Geoffrey Long
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Fringe benefits.

FRINGELast night I settled into the couch and watched the two-hour series premiere of JJ Abrams' new series Fringe. As a follower of Abrams' work (I'm a latecomer fan to LOST, I caught Cloverfield in its original theatrical release and his TED talk is one of my favorites) I'd been looking forward to this for months, and I'm happy to report that the final product did not disappoint.

Most critics share the same list of talking points when discussing Fringe: the premiere's US$10M budget (again, that's just for the premiere), how the show feels like an updated take on The X-Files, what the results of this mind-meld between Abrams, Alex Kurtzman and Roberto Orci might suggest for their upcoming Star Trek reboot. Kurtman and Orci are best known these days for having written 2007's blockbuster Transformers, although they were also responsible for Mission: Impossible III, The Legend of Zorro, and a whole mess of episodes of Xena: Warrior Princess, Hercules: The Legendary Journeys and Alias, which is where they presumably first worked with Abrams.

The results are a little different from what one might expect: for starters, the first ten minutes of Fringe are much gorier than anything we've seen on LOST so far, including one particularly 'jaw-dropping' effect (if you've seen it, you know what I'm talking about). It's obvious where they spent that film-sized budget – there are so many extremely convincing, high-definition close-up shots of a translucent "visible man" that it's easy to think of this episode as more of a feature film than a television pilot.

The writing only sort of measures up to the quality of the spectacle – the dialogue definitely exhibits notable improvement over Transformers (there's no giant robot saying "My bad", for example) with a few hysterically funny moments of character interaction. The inclusion of a cow into the lab is explained away as a source of near-human tissue samples for experiments, but Bessie's very presence adds a degree of absurd character to the set reminiscent of Mulder's I WANT TO BELIEVE poster. However, some of the general story structure is still fairly weak. The main character, FBI agent Olivia Dunham (Anna Torv), is very obviously a cipher for the audience and is, at least so far, much less interesting as an actual character than either Mulder or Scully. The show opens with a fairly gratuitous sex scene between Dunham and her secret lover, fellow FBI agent John Scott (Mark Valley) that both gives the teenage-boy demographic a cheap thrill and very clearly telegraphs to rest of the viewing audience a sense of cheap doom. All the doe-eyed lovey-dovey treacle that bounces between the two of them is fairly unconvincing, culminating in an absolutely groanworthy "I haven't been very good at this... until you" gush from Dunham (approximately; I don't currently have the clip at hand) and only serves to sketch out Dunham's personal motivation for the rest of the episode after – surprise, surprise – Scott gets infected with the same mysterious flesh-destroying virus that caused all the ooey-gooeyness in the show's opener. Anyone who's seen any dramatic TV shows knows that this relationship is doomed, because a female lead in a serious, all-too-perfect monogamous relationship almost never flies – especially one that is so blatantly trying to replicate the success of The X-Files, where Mulder and Scully's will-they-or-won't-they served as a major dynamic for most of the show's lifespan.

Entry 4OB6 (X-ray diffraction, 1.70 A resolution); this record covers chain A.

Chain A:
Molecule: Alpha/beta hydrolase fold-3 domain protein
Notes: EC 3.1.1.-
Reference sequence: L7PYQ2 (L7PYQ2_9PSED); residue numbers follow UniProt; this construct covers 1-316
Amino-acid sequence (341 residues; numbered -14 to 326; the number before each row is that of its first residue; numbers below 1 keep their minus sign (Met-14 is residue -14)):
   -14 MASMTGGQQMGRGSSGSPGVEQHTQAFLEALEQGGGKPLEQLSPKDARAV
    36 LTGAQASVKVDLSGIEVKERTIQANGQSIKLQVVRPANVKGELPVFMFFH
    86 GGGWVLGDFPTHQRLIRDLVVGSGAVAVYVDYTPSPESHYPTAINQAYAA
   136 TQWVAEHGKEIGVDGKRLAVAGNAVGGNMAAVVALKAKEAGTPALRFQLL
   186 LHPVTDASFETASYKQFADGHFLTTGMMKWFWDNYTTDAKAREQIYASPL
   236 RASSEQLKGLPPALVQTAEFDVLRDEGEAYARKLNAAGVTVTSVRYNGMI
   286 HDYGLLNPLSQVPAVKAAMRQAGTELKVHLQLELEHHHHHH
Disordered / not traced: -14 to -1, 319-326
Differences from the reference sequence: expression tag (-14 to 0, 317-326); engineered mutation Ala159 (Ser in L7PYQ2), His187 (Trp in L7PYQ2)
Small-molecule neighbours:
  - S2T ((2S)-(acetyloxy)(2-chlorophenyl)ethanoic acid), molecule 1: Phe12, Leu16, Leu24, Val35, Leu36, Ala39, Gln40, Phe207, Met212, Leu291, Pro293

The rest of the pilot follows Dunham's panicked race to save her lover, which opens the door to the show's most farfetched key gimmick – rescuing "this generation's Einstein," Dr. Walter Bishop (The Lord of the Rings' John Noble) from a mental asylum with the unwilling assistance of Bishop's estranged son Peter (Dawson's Creek's Joshua "Pacey" Jackson). It's Bishop's mad scientist vibe that really makes the show work, leading to the aforementioned brilliantly funny inter-character exhanges between Bishop the Elder and Bishop the Younger, Bishop the Elder and the desperate Dunham, Desperate Dunham and Bishop the Younger and so on. Cows are involved, and Harvard (although I found myself wondering repeatedly why they weren't here at MIT instead), and mental institutions, and LSD. One can imagine the hijinks that ensue.